Colonial-Era Farming Town Has Become One of the Richest Suburbs in the Nation

Associated Press

A history of this town's role in the Revolutionary War notes that it was half a day's carriage ride from Boston and a favorite stopping-over spot for weary travelers headed for the state capital.

Today it is the richest community in the state, one of two Massachusetts towns named as among the 50 most expensive suburbs in the nation. Elegant houses have replaced the outlying farms, and the automobile and the turnpike have cut the trip to Boston to less than half an hour.

The wealth has created some problems for town employees and many elderly people on fixed incomes who can't afford to live there. There is crime now, and a state lawmaker has proposed building a huge trash incinerator on the edge of town.

Per capita income here in 1985 was $35,260, well ahead of runner-up Dover, where the average was $28,525, according to the latest U.S. Census figures.

"It's consistently been that way," said Audrey Yett, a Weston real estate agent who has lived here for 25 years. "I think Dover might have nudged us once."

The average asking price for a house in Weston is about $750,000--double what it was three years ago, Yett said.

Its rural charm, residential focus and closeness to Boston, 12 1/2 miles down the pike, are the reasons residents say Weston is more desirable than other affluent suburbs.

"It's a town where you can mind your own business, ride your horse or fade away if that's the kind of privacy that you want, or you can be at the airport in half an hour and at the theater in less," said Yett.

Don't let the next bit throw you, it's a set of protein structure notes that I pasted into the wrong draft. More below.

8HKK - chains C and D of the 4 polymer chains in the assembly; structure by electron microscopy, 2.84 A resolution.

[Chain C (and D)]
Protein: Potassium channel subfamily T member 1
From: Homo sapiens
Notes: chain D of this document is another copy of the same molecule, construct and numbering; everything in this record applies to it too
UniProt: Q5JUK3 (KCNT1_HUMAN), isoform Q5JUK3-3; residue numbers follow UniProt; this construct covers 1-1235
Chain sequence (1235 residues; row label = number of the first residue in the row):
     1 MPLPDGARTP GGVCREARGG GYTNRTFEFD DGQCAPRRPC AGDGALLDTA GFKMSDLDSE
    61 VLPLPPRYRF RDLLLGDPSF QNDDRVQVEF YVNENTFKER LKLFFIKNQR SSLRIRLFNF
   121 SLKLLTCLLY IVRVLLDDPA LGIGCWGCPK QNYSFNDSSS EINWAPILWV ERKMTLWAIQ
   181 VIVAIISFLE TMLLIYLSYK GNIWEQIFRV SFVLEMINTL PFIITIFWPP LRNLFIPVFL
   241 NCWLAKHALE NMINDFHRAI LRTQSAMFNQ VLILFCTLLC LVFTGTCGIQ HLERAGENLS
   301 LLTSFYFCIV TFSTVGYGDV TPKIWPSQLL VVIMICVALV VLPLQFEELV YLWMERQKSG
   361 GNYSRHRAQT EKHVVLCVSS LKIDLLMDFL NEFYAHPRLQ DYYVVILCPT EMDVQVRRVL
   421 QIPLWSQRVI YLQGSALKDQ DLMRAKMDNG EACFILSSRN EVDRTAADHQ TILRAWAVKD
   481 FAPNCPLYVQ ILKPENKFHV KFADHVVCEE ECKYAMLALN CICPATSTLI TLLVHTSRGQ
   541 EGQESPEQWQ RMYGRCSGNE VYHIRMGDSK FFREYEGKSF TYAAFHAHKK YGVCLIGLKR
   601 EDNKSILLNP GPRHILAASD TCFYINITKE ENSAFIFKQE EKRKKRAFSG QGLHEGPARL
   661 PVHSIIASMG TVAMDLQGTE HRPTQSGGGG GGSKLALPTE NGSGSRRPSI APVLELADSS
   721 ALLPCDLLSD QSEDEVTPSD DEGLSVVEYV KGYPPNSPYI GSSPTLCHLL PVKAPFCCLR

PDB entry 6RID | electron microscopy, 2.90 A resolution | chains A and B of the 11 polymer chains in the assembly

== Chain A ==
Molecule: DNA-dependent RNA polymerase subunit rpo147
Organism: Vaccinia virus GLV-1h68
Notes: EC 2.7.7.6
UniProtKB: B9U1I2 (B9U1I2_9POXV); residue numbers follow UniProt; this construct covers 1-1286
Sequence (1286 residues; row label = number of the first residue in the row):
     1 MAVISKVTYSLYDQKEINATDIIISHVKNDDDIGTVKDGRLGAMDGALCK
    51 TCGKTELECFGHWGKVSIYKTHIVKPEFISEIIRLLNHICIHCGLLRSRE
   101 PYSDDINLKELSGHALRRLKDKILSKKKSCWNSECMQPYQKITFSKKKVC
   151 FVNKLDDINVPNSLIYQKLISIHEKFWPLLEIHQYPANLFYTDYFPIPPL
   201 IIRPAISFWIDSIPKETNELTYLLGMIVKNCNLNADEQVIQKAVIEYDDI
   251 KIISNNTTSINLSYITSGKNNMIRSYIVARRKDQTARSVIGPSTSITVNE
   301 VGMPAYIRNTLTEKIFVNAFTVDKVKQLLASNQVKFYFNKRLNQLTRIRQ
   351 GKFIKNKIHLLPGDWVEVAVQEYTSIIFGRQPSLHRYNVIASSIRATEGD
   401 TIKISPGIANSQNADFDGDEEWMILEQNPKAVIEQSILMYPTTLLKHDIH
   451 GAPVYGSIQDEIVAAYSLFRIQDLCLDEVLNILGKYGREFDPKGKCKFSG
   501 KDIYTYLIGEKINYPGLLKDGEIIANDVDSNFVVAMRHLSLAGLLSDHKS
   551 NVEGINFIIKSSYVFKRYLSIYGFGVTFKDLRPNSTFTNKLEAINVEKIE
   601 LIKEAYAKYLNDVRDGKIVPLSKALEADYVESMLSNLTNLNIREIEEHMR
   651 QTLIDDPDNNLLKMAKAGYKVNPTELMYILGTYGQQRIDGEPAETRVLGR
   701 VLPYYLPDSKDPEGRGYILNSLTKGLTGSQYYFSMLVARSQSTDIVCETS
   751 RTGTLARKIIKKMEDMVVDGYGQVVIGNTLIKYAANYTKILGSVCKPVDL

"Weston's always been quite desirable and on the upper scale," she said in an interview. "Weston has a reputation among the executives."

The 17-square-mile community has a population of about 10,500.

Small shops in the tiny town center constitute virtually all of Weston's commercial property. Colonial-era inns are now museums, and you have to go to nearby Waltham if you want a drink.

Owners of a nearly-used-up rock quarry on the Waltham-Weston line have been fighting town leaders for three years for permission to build an office park. Residents fear that approval of the plan would lead to more commercial development.

State Senate President William Bulger recently raised eyebrows here by proposing a massive trash incinerator for the quarry property, raising the specter of garbage trucks moving among the luxury cars.

Property values aren't the only source of Weston's fame, however. Two years ago, Gail Givens pleaded guilty to three counts of enticing people to become prostitutes. Police said records seized from her Weston home indicated that her "Aaaah Bella" escort service had up to 50 prostitutes and 500 clients who paid fees of $150 to $180, of which Givens kept $100.

Three Massachusetts men arrested in 1982 were linked to a "Social Register" burglary ring whose targets included at least 15 Weston homes in 1978 and 1979.

Elderly residents on fixed incomes who have lived in the town for years now find it hard to maintain their large homes. Several schools have been converted to housing for the elderly in recent years, but town officials say more apartments are needed.

The town recently began a study to locate the areas where low-income and moderate-income housing could be built, said Donna vanderClock, administrative assistant to the Board of Selectmen.

Most town employees can't afford to live where they work, and VanderClock commutes from Tewksbury, 22 miles away.

"I think it would be very nice to live here," she said. "I think it's important to live in the town that you work in, but it's impossible, given the cost of housing."

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